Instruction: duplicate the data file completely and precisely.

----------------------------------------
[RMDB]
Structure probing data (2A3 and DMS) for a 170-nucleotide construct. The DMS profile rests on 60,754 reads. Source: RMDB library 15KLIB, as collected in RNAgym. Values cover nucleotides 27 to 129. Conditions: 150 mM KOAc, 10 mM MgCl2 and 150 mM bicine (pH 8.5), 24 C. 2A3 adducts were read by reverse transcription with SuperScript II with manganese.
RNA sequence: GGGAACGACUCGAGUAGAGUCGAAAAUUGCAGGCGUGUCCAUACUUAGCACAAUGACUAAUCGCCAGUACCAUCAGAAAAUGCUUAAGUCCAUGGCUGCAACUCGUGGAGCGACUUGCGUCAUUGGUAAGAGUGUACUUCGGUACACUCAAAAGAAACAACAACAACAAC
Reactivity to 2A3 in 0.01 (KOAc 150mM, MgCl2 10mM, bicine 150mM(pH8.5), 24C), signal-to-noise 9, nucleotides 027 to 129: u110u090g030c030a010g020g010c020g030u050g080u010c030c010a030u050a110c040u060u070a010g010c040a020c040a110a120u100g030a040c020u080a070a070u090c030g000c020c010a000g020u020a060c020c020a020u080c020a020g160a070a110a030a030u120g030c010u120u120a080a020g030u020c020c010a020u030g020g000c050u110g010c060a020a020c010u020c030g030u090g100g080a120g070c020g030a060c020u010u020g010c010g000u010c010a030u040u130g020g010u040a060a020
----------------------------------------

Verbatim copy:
[RMDB]
Structure probing data (2A3 and DMS) for a 170-nucleotide construct. The DMS profile rests on 60,754 reads. Source: RMDB library 15KLIB, as collected in RNAgym. Values cover nucleotides 27 to 129. Conditions: 150 mM KOAc, 10 mM MgCl2 and 150 mM bicine (pH 8.5), 24 C. 2A3 adducts were read by reverse transcription with SuperScript II with manganese.
RNA sequence: GGGAACGACUCGAGUAGAGUCGAAAAUUGCAGGCGUGUCCAUACUUAGCACAAUGACUAAUCGCCAGUACCAUCAGAAAAUGCUUAAGUCCAUGGCUGCAACUCGUGGAGCGACUUGCGUCAUUGGUAAGAGUGUACUUCGGUACACUCAAAAGAAACAACAACAACAAC
Reactivity to 2A3 in 0.01 (KOAc 150mM, MgCl2 10mM, bicine 150mM(pH8.5), 24C), signal-to-noise 9, nucleotides 027 to 129: u110u090g030c030a010g020g010c020g030u050g080u010c030c010a030u050a110c040u060u070a010g010c040a020c040a110a120u100g030a040c020u080a070a070u090c030g000c020c010a000g020u020a060c020c020a020u080c020a020g160a070a110a030a030u120g030c010u120u120a080a020g030u020c020c010a020u030g020g000c050u110g010c060a020a020c010u020c030g030u090g100g080a120g070c020g030a060c020u010u020g010c010g000u010c010a030u040u130g020g010u040a060a020